TOMOGRAPHY, September 2015, Volume 1, Issue 1: 18-22
Positron Emission Tomography in Prostate Cancer: Summary of Systematic Reviews and Meta-Analyses
Division of Nuclear Medicine, Department of Radiology, Keck School of Medicine, University of Southern California, Los Angeles, CA
Prostate cancer is a prevalent public health problem worldwide. Over the past decade, there has been tremendous research activity in the potential use of positron emission tomography with a number of radiotracers targeted to various biological aspects of this complex tumor. Systematic reviews and meta-analyses are important contributions to the relevant literature that summarize the evidence while reducing the effect of various sources of bias in the published data. The accumulation of relevant data in this clinical setting has recently provided the opportunity for systematic reviews. In this brief article, I summarize the published systematic reviews and meta-analyses of positron emission tomography in prostate cancer. Most robust evidence suggests a probable role for first-line use of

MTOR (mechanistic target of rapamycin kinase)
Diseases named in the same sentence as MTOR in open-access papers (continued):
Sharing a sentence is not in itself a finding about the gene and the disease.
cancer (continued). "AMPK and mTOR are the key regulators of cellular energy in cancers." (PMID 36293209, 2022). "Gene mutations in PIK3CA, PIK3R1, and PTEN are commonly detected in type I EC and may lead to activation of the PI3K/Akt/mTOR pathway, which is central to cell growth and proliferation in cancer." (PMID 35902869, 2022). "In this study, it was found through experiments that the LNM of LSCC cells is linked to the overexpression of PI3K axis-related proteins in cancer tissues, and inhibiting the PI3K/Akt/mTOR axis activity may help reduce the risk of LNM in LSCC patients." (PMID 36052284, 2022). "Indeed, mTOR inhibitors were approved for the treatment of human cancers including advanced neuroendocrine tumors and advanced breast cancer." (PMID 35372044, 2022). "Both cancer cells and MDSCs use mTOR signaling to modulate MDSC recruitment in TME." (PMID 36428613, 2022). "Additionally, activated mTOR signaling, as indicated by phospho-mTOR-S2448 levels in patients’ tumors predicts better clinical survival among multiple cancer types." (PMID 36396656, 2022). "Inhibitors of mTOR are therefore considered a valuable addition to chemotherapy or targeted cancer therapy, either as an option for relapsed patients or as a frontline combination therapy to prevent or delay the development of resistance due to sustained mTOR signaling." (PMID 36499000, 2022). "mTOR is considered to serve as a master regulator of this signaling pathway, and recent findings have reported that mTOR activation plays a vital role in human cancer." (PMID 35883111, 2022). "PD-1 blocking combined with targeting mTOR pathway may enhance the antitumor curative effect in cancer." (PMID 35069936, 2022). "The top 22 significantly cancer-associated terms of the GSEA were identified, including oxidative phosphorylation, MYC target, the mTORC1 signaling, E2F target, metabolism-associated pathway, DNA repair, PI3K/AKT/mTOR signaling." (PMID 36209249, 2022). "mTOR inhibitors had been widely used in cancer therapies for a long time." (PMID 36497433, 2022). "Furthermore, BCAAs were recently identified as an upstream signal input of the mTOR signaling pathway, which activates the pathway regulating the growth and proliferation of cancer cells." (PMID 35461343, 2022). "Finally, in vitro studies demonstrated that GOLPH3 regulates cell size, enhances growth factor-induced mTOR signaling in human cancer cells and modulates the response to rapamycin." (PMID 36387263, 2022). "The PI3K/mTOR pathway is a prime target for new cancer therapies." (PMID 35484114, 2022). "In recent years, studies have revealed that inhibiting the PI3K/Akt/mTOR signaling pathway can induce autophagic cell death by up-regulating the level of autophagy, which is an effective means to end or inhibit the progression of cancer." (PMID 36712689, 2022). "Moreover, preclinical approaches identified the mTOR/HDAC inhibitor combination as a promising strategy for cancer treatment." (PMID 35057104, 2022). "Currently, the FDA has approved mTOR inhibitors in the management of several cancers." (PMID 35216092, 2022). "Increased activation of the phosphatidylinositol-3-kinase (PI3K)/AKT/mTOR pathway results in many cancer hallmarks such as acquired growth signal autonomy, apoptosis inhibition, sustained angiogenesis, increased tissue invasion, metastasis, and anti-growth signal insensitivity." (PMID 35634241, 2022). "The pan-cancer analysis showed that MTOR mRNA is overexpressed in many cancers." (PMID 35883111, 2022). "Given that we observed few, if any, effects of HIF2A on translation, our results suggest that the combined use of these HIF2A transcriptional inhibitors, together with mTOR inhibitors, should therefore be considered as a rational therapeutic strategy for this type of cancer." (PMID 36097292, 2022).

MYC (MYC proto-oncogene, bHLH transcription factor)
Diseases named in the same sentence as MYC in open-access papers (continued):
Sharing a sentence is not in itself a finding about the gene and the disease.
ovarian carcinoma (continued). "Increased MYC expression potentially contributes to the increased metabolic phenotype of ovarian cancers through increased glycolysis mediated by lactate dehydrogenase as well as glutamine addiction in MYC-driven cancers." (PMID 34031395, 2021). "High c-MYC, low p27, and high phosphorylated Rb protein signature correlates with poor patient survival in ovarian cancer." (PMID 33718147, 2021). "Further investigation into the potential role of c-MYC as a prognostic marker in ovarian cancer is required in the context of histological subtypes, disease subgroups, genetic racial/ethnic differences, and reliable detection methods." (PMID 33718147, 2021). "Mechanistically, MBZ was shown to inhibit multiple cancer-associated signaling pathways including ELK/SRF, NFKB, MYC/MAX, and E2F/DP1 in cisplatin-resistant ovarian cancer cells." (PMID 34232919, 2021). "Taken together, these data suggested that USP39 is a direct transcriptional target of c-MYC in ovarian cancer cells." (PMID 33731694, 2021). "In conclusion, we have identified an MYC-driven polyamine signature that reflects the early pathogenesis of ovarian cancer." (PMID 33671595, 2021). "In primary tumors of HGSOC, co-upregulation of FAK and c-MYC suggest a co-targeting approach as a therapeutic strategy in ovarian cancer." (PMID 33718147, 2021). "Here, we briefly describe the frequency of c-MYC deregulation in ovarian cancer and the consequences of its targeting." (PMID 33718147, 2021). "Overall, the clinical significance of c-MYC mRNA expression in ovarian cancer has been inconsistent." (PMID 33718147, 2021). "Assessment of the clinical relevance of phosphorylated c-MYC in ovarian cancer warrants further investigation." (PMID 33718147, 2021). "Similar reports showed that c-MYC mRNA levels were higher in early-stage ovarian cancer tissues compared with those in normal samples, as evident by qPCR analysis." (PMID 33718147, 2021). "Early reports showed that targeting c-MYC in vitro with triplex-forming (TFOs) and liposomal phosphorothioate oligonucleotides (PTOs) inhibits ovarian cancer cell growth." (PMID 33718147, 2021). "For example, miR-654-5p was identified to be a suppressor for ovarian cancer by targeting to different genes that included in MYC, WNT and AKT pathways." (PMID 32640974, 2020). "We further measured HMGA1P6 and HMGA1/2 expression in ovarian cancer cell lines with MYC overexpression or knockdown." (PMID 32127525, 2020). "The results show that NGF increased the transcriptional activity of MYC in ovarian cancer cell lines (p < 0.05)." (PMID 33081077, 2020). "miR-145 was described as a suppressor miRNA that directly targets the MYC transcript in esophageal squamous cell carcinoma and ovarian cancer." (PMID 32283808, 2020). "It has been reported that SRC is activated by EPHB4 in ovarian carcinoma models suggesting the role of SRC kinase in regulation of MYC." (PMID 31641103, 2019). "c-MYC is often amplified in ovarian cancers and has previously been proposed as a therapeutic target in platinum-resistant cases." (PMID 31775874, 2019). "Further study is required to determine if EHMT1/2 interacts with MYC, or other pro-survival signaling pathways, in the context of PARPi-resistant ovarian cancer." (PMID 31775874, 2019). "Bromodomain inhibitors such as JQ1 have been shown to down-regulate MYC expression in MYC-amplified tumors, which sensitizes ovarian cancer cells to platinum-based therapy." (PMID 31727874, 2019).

positron emission tomography with radiolabeled choline in restating patients with biochemical relapse of prostate cancer with the diagnostic performance that seems to be positively associated with the serum prostate-specific antigen level and velocity. Future systematic reviews will be needed for other emerging radiotracers such as those based on the prostate-specific membrane antigen and gastrin-releasing peptide receptor.